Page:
Arctic Shores Aurora Image by Noel Bauza from Pixabay Arctic Shores has appointed industry veteran Adam Hale as its Chair. Arctic Shores is a fast-growing, UK headquartered, technology company with offices in Manchester, London, Singapore and Cologne. It provides behavioural assessments to business using a mix of neuroscience, AI and gamification. Its last investor funding round was in September 2019 when Berengea led a Series A funding round that raised $5.5 million. It was also recently boosted by £580,000 in funding which included investment from the UK Governments future fund.

Hale joins the company at a time when it is looking to expand its operations rapidly. Hale went through a similar phase when he led Fairsail (now Sage People) as CEO. He is also now Chairman of the ScaleUp Institute and is a board member at the global, people-centric ERP firm, Unit4. Hale commented: “I’m delighted to come aboard with Robert, Safe and the team to help Arctic Shores overhaul an industry crying out for innovation. Companies today are desperate for tools to improve diversity and reduce bias while at the same time giving a great candidate experience. I firmly believe we’re looking at the future of assessment.”

Robert Newry, CEO Arctic Shores (Image credit Linkedin)
Robert Newry, CEO Arctic Shores

This is an important appointment for Arctic Shores. It comes at a time when, with travel impeded, it will find Hales international relationships useful. CEO Robert Newry said: “We’re excited to have someone of Adam’s pedigree and experience join as Chair of Arctic Shores. He knows the HR Tech space, he knows how to create a successful scale-up SaaS business, and above all, he is passionate about challenging the status quo. His appointment puts us in the best possible position to disrupt the industry and refocus recruitment to potential and capability instead of skills and experience.”

What is Arctic Shores

Enterprise Times was able to ask Newry some questions about the company and its future. Arctic Shores provides its assessment solutions to enterprises to help with different hiring decisions and employee development. More than 100 companies across the world use its solutions, including brand names such as Cisco, E.ON, Kantar, FDM, Mars, Thales, PwC, Airbus, Siemens, and Deutsche Telekom.

Enterprise Times asked Newry how he intends to invest the new funding. He answered: “Funds will be used to support international expansion and product development.” One obvious omission for Arctic Shores is North America. This is a country that Hale has some experience in, notably with Fairsail.

Unlike many startups, it is in a strong position for growth. Its customers base already includes several multinational companies, and the product is already translated into 22 languages and used in over 50 countries. Notably, international sales account for 48% of total revenue. However, Newry would not share what revenues the company is achieving. According to its achieved £1.9 million in 2018 and Owler estimates its 2019 revenues at $3 million.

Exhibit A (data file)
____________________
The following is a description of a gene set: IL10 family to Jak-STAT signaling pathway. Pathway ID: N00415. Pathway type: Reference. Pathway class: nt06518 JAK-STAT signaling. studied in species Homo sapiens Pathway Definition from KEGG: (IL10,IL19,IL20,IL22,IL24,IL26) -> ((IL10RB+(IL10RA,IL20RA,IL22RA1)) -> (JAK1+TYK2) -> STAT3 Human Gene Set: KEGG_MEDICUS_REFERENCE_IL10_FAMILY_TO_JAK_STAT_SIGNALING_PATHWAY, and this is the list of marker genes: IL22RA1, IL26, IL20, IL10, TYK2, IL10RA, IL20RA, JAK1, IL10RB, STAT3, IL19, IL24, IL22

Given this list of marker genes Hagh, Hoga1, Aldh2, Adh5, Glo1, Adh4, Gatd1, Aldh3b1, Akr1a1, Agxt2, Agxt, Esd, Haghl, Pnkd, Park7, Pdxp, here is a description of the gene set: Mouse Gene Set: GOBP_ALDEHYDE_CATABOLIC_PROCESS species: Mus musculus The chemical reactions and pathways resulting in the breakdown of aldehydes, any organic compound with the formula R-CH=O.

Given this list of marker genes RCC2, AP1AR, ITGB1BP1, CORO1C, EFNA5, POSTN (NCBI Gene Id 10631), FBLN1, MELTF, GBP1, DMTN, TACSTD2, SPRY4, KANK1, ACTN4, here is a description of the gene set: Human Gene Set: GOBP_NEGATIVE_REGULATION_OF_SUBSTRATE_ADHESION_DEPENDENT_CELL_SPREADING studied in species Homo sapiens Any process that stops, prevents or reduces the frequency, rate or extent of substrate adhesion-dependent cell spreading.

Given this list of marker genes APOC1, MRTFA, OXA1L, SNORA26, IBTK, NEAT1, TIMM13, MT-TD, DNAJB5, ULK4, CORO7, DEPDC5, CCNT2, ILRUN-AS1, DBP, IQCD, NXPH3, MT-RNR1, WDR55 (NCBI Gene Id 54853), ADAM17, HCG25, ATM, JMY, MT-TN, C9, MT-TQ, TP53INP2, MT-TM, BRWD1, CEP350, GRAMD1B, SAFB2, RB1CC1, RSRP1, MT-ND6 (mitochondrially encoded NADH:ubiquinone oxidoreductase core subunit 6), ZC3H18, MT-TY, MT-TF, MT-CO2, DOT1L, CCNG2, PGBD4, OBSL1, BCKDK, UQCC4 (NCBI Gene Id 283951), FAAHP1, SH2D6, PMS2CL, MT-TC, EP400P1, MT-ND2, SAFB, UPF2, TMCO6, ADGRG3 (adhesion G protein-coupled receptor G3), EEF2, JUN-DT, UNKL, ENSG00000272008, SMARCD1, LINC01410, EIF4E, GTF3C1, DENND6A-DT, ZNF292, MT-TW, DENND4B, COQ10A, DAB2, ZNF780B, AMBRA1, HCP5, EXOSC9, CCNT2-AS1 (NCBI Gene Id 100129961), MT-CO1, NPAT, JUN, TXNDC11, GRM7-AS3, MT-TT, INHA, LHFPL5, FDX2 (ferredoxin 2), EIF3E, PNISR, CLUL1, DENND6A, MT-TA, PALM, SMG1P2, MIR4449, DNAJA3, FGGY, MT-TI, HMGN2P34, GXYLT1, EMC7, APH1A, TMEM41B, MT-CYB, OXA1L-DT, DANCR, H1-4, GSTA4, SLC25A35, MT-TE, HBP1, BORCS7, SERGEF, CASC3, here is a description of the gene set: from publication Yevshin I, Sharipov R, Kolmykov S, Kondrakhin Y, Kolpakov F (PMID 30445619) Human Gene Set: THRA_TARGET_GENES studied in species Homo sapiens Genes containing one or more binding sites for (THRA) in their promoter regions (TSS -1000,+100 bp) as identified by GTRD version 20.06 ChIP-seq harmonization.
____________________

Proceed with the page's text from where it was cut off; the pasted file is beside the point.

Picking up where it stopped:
On product

Enterprise Times then asked what the product roadmap now looked like with the funding boost. Newry commented: “Upcoming key product developments include the creation of off-the-shelf role profiles and expanded functionality of our interview guides. These developments will enable our users to more quickly launch campaigns as well as providing richer insights and more relevant questions at the interview stage that will result in more confident hiring decisions. “

The Arctic Shores solution appears to have no integrations with either HCM or applicant tracking solutions from its website. ET asked Newry about this. He clarified, saying: “We integrate with all the major ATS providers from Workday, Taleo, Avature at the enterprise level to Greenhouse and Smart Recruiters at the mid-market level.”

These integrations should help if the company looks to target the US market, though it will find more competition there from solutions such as Infor Talent Science.

Enterprise Times: What does this mean

Hale’s appointment should give a boost to the visibility of what is a very interesting company. Especially at a time when organisations may struggle to assess new staff accurately. It offers a solution that can solve this challenge. Maria Wagner, Investment Director at Beringea, commented: “Arctic Shores solves a substantial pain point for companies, particularly in the current environment: it helps them assess candidates remotely and remove unconscious bias from their recruitment process. The backing of the Future Fund is an important recognition of this mission. Adam will provide essential scaling expertise from his Fairsail experience as we look to deliver on our ambitious plans for Arctic Shores.”

Without opportunities for face to face contact, many companies will need to place greater reliance on psychometric testing solutions. Arctic Shores is not the only one offering a solution, but it is backed by the latest findings in neuroscience. The science underpinning Arctic Shores tests was recently published in a white paper it co-authored with Korn Ferry.

It is a tricky time to launch into new countries, with limited travel and an inability to hold events. However, like Workday, Arctic Shores will probably invest in those countries where it already has a footprint of customers. With its assessment tool available, it should also find the right hires to lead that international expansion.

Arctic Shores is in a strong position. The expansion seems assured. It has already completed more than one million assessments. It is now hoping to double that number by the end of 2020.


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